Markus’ untimely passing in January 2022 and my commitments with the Buoys project have caused delays with most of our computational projects. As the Buoys project was initially for two years, and given the need to continue Markus’ legacy, I ended up deciding that a one-year sabbatical leave at EPCC, combined with additional HPC and Data Science training, would help me pick up the computational research and continue publishing in that area. I should note that taking a sabbatical leave to carry on with collaborations in the UK had always been part of Markus’ and my plans, even if now these plans are somewhat different from the original ones.
Coming to EPCC to do computational research was motivated by the need to provide solid computational infrastructure and skills to the GEMlab for the future. Also, although I had naturally drifted into Energy Policy in the past few years, that research still had a computational component at its base. So, after the summer of 2022, I got in touch with Neil Chue Hong and Maureen Simpson, who supported my application to come to EPCC for a year, and simultaneously I applied for the part-time (online) HPC and Data Science MSc.
During the sabbatical leave, I will focus on Wind Energy and Meteorology projects using the Model for Prediction Across Scales – Atmosphere (MPAS-A), the atmospheric core of MPAS developed by the Nacional Center for Atmospheric Research, NCAR, in the USA.
The model had been set up and tested on the GEMlab servers by Markus. In 2021, Markus started some validations of the MPAS model with data from the Mexican National Meteorological Service, with not very good results. One of the objectives of my sabbatical is to get our MPAS-A forecast back up on our servers. The other objective is to Integrate Data Assimilation methods into MPAS-A. For the data assimilation, we plan to use ensemble Kalman Filter methods. We will be performing some tests in ARCHER2.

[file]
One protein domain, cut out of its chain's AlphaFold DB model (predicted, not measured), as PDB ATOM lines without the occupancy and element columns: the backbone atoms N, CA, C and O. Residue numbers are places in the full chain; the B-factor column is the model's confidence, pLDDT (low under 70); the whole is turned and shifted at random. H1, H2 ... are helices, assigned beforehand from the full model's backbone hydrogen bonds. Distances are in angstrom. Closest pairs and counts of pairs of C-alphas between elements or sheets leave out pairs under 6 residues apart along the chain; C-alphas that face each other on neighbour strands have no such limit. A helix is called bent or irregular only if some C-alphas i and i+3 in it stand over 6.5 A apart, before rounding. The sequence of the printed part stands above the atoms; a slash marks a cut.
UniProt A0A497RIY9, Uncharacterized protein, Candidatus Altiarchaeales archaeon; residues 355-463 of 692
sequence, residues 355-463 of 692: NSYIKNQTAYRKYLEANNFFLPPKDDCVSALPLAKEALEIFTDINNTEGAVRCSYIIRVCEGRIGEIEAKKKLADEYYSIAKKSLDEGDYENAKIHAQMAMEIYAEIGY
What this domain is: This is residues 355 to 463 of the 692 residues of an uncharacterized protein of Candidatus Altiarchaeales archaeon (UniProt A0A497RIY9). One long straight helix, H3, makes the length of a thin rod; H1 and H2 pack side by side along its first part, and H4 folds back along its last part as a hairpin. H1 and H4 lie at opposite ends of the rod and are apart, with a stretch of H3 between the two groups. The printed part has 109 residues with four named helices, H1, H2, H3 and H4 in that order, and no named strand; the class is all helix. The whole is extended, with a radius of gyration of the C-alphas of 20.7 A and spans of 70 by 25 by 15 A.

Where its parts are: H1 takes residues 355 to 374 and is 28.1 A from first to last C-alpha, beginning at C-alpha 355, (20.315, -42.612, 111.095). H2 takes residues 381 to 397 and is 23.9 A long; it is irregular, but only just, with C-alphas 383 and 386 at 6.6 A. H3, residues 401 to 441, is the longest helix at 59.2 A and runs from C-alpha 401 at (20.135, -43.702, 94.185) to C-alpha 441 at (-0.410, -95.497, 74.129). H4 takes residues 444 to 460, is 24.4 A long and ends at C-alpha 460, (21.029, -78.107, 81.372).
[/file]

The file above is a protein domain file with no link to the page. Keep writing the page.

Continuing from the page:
Time permitting, I will also work on another project with the Weather Research and Forecast (WRF) model, also developed by NCAR, combined with machine learning methods. Markus had set up the model in our servers and in a National Supercomputing Laboratory in Mexico.
This research was part of a project collaboration with the Danish Technical University (DTU). We found that a low-resolution WRF model coupled with machine learning (ML) performs better than a standard nested WRF model. We also found that the WRF parameters that seem more relevant in the computation are related to the land surface temperature. Given that the standard WRF configuration is computationally costly, one idea is to use a low-resolution model combined with ML, to explore the effects of different land surface temperature assumptions on the wind speed predictions.
Besides the research programme for the sabbatical, I am also starting EPCC's online MSc this year.
I look forward to collaborating with colleagues at EPCC and learning more about Edinburgh, Scotland, and Scottish and other cultures. We want to visit castles, small villages, mountains, lochs, beaches, and islands, and go on sightseeing and whisky-tasting tours. Hiking and snowboarding trips are high on the list, given my 13-year-old's current snowboarding obsession. And now that the Sun is at a peak of solar activity, we may be lucky enough to see some Northern lights!